Ninety and One Ten, 1983-90*:  A quantum leap forward in comfort and usability, despite being initially little more than a Series III body on an old Range Rover chassis.  Ninety is short wheelbase, One Ten is long wheelbase.  Coil spring suspension gives vastly improved ride and handling, power assisted brakes (discs at front) on all models from the start, as was permanent four wheel drive (which greatly aids stability).  Interiors better trimmed, wind-up windows on all but the very first One Tens, power steering (optional, but a common fitment), a new 5-speed gearbox for relaxed motorway cruising, better seats, better mirrors - the list goes on.  The turning circle, though still large, is far more manageable than a Series III.  They still need a lot of servicing, but at longer intervals than the older vehicles.  Engines are more powerful (except the very early ones).  So why wouldn't you buy one instead of a Series vehicle?

*Sometimes you see pre-1990 vehicles described as Defenders.  This is incorrect - the Defender model name did not appear until the new TDi engine was introduced in 1990.


Reasons Not To Buy A Ninety Or One Ten:

  1. Their popularity.  Precisely because they are so much more usable in modern conditions than the Series vehicles, demand even for older vehicles remains high.  That means that the same money that will buy a clean, well-loved Series II or III will only stretch to a fairly shabby, hard-worked Ninety.  You don't get something for nothing.

  2. Their complexity.  The coil spring suspension has lots of bushes which wear and can be expensive and time-consuming to replace.  The permanent four wheel drive system is more complex than the selectable system on the Series vehicles and expensive to fix if it goes wrong.  Electrical systems are more complex, and faults therefore harder to trace.  Wind-up windows and push-button door handles provide an unending source of irritating problems which just don't exist on a Series vehicle.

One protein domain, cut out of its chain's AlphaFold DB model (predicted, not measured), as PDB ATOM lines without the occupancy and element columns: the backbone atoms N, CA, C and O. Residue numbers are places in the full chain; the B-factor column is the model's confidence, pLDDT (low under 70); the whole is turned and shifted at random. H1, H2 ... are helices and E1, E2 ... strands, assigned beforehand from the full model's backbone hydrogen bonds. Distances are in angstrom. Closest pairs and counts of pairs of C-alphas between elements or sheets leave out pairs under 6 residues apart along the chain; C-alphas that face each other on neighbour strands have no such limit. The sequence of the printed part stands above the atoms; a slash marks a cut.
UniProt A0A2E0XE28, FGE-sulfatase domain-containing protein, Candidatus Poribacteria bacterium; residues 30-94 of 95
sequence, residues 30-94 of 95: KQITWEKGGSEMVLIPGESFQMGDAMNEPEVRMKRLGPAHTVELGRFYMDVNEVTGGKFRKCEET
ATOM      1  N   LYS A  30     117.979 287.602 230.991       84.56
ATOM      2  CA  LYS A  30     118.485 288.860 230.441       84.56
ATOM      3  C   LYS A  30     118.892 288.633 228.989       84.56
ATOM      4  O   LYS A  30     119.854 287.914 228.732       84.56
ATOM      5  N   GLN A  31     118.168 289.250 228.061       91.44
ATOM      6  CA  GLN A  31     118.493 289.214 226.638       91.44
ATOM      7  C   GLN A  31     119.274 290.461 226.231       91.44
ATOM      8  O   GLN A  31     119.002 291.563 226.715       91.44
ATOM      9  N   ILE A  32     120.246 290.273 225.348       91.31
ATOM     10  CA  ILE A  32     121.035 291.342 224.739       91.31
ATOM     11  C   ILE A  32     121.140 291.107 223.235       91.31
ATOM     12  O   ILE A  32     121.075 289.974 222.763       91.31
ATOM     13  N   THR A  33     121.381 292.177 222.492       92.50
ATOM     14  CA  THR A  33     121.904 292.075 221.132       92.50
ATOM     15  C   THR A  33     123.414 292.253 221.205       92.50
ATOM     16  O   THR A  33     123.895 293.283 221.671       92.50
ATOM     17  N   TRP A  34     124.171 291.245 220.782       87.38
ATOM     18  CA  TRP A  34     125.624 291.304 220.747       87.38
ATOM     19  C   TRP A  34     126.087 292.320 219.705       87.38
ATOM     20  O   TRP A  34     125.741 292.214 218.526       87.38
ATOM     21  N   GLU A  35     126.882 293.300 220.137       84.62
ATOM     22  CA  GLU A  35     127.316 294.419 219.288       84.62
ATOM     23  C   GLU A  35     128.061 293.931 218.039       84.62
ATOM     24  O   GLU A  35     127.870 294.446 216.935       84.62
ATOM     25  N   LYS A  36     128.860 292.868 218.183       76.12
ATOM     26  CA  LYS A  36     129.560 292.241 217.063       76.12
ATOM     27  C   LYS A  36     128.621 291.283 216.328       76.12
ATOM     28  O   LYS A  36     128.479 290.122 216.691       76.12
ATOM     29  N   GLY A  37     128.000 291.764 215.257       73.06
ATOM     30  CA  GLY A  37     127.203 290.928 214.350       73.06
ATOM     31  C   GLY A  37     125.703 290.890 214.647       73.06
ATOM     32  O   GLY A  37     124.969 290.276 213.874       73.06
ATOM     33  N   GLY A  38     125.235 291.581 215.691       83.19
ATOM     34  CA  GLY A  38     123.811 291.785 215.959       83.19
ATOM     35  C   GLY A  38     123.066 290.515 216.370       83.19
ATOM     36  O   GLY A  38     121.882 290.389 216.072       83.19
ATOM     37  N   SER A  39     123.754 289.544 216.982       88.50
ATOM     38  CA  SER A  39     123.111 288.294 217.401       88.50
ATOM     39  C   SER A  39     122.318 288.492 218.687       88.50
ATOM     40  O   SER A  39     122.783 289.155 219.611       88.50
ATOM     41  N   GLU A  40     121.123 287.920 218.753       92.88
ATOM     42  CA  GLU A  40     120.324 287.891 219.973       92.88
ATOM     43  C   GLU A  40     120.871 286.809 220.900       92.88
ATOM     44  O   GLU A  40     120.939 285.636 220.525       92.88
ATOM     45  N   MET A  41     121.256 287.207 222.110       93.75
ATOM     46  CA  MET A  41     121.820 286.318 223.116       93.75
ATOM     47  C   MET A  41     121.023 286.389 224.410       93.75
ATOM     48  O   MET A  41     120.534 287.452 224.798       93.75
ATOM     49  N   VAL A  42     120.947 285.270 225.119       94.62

3. Their (lack of) quality.  Early One Tens (sliding side windows) seem to have been better built and painted than the last of the Series IIIs, but it all went downhill from there.  There are major issues, particularly on late Eighties vehicles, with chassis rot and especially with bulkheads rotting away just below the windscreen and around the top door hinge.  Doors corrode internally and fall apart, and cost about four times as much to replace as the two-piece Series doors.  Wiper motors lose their self-parking function.  Power steering has unreliability built in as standard.  Turbodiesels (pre TDi) blow up.  Gearboxes break expensively, losing all drive to the wheels, due to a design fault which Land Rover took 14 years to fix.

  4. Their ubiquity.  These vehicles are absolutely everywhere.  If you want something distinctive which stands out from the crowd, a Ninety or One Ten is not the way to go.  You can paint it bright yellow, stick aluminium chequerplate all over the outside, fit a bullbar, huge wheels, half a dozen spotlights and jack up the suspension, and the next day you'll meet another one coming the other way, to which its owner has done exactly the same as you have to yours.

But if you plan to do a lot of miles, want a Land Rover to use as your only vehicle, need power steering, suffer from back problems or spend all your life on the motorway, a Ninety or One Ten is probably your best choice.  However, you need to be very careful buying one of these vehicles.  With a Series II or III, if the chassis and bulkhead are sound (and they are pretty easy to inspect) then most other problems can be sorted out fairly cheaply.  But turning a tired Ninety into reliable transport can become a very expensive game indeed.  There are far more bad examples out there than good ones, and shiny paintwork is no guide to what lies underneath.


Compare and contrast - Series IIA on left, Ninety on right